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Cold Viruses Appear Linked to Type 1 Diabetes
Date:2/4/2011

By Steven Reinberg
HealthDay Reporter

THURSDAY, Feb. 3 (HealthDay News) -- While the causes of type 1 diabetes aren't known for certain, a new analysis backs the possibility that cold-like viruses might trigger the disease.

Australian researchers looked at a number of studies, and concluded there is a strong association between enteroviruses and the development of type 1 diabetes. In fact, children with diabetes were 10 times more likely to have had an enterovirus infection than children without the disease.

"The finding implies that enterovirus infection is a very important cause of type 1 diabetes," said lead researcher Dr. Maria Craig, an associate professor at Children's Hospital at Westmead's Institute of Endocrinology and Diabetes in Sydney.

Craig noted that the idea that enteroviruses are involved in the development of type 1 diabetes is not new, but this study makes use of new data that makes the association more likely.

"It is time to look at how these viruses are involved in the disease process," Craig said. The goal would be to find a way to "stop these viruses from contributing to diabetes -- potentially leading to vaccination," she added.

The report is published in the Feb. 3 online edition of the BMJ.

For the study, Craig's team, using a type of research known as a meta-analysis, reviewed 24 papers and two abstracts involving 4,448 individuals to see if there was an association between type 1 diabetes and enterovirus infection.

The data suggested a strong association, especially among children, Craig said.

Type 1 diabetes is caused by a combination of genetic factors, the immune system and environmental factors, the researchers explained. And enteroviruses are common viruses in infants and children. Enteroviruses can cause cold or flu symptoms, fever, muscle aches, rash or even meningitis, they noted.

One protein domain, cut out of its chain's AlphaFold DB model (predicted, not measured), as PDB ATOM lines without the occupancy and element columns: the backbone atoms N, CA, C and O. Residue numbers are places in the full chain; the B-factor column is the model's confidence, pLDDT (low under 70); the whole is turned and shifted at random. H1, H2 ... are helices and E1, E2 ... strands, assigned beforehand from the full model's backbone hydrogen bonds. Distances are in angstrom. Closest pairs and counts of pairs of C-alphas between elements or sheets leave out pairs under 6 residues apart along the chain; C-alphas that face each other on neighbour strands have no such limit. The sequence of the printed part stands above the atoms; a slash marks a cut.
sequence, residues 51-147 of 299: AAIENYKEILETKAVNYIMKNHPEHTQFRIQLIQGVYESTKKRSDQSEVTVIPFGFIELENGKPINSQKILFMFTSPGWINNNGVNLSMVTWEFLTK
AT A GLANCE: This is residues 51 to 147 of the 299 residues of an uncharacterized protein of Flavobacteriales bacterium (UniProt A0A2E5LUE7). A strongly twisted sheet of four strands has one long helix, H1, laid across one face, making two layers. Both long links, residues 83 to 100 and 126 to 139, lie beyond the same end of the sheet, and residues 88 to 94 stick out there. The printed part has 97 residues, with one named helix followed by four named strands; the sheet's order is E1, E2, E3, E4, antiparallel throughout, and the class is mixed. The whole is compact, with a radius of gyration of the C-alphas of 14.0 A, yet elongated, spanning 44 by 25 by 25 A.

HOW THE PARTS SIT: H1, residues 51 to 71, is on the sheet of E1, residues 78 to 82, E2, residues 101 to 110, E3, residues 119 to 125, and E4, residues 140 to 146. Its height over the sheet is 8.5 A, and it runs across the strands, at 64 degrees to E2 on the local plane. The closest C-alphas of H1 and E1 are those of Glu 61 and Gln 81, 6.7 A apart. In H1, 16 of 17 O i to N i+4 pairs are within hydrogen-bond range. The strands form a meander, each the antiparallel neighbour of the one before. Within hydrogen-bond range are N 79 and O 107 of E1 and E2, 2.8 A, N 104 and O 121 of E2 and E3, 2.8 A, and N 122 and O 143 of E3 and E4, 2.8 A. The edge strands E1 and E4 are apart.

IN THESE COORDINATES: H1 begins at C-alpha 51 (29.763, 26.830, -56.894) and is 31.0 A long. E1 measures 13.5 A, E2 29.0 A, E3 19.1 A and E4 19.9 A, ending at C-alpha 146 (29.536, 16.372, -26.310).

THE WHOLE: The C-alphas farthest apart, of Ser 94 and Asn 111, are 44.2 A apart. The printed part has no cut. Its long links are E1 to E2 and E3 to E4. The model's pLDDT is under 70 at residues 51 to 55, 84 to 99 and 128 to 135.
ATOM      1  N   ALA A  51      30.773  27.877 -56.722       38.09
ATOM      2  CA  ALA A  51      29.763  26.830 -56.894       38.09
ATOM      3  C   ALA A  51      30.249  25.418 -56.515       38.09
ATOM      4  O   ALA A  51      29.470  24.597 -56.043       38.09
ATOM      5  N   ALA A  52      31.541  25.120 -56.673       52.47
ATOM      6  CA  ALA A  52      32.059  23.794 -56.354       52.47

Recently, there has been a worldwide increase in the incidence of childhood type 1 diabetes, especially in children under 5, which could be partially because of more exposure to these viruses, the researchers suggested.

Dr. Didier Hober, a professor of virology at University Lille in France and author of an accompanying journal editorial, said "the increased incidence rate of type 1 diabetes can be explained by a role of environmental factors, especially enteroviruses, like coxsackievirus B."

However, it is unclear whether enteroviruses are involved in all patients or just some, he added. "Enteroviruses could act as inducers of the disease or as accelerators of the progression of the disease. A persistent infection or consecutive infections could play a role," he said.

"The relationship between enteroviruses and type 1 diabetes opens up the possibility of developing new preventive and therapeutic strategies to fight the disease," Hober said.

Another expert, Dr. Joel Zonszein, a professor of clinical medicine at the Albert Einstein College of Medicine's Clinical Diabetes Center at Montefiore Medical Center in New York City, said for 40 to 50 years it has been proposed that these viruses may trigger type 1 diabetes.

"There is an association," he said. "It doesn't show a cause-and-effect; it shows an association. Maybe patients with type 1 diabetes are more susceptible to get these enteroviruses."

"It's a good reminder that we don't know the causes of type 1 diabetes," he added.

Type 1 diabetes occurs when the body cannot produce insulin, which is essential in metabolizing sugar. The resulting extra sugar in the blood can cause serious complications, such as heart disease, kidney disease, loss of sight or limbs and an early death. The condition is controlled with doses of insulin and a diet that keep blood sugar levels in normal ranges.

In Type 2 diabetes, which is far more common, the body produces insulin but doesn't utilize it properly. Unlike type 1 diabetes, type 2 is linked to overeating and under-exercising.

More information

For more on type 1 diabetes, visit the U.S. National Library of Medicine.

SOURCES: Maria Craig, M.B.B.S., Ph.D., associate professor, Children's Hospital at Westmead, Institute of Endocrinology and Diabetes, Sydney, Australia; Didier Hober, M.D., Ph.D., professor, virology, University Lille, Lille, France; Joel Zonszein, M.D., professor, clinical medicine, Albert Einstein College of Medicine, Clinical Diabetes Center, Montefiore Medical Center, New York City; Feb. 3, 2011, BMJ, online


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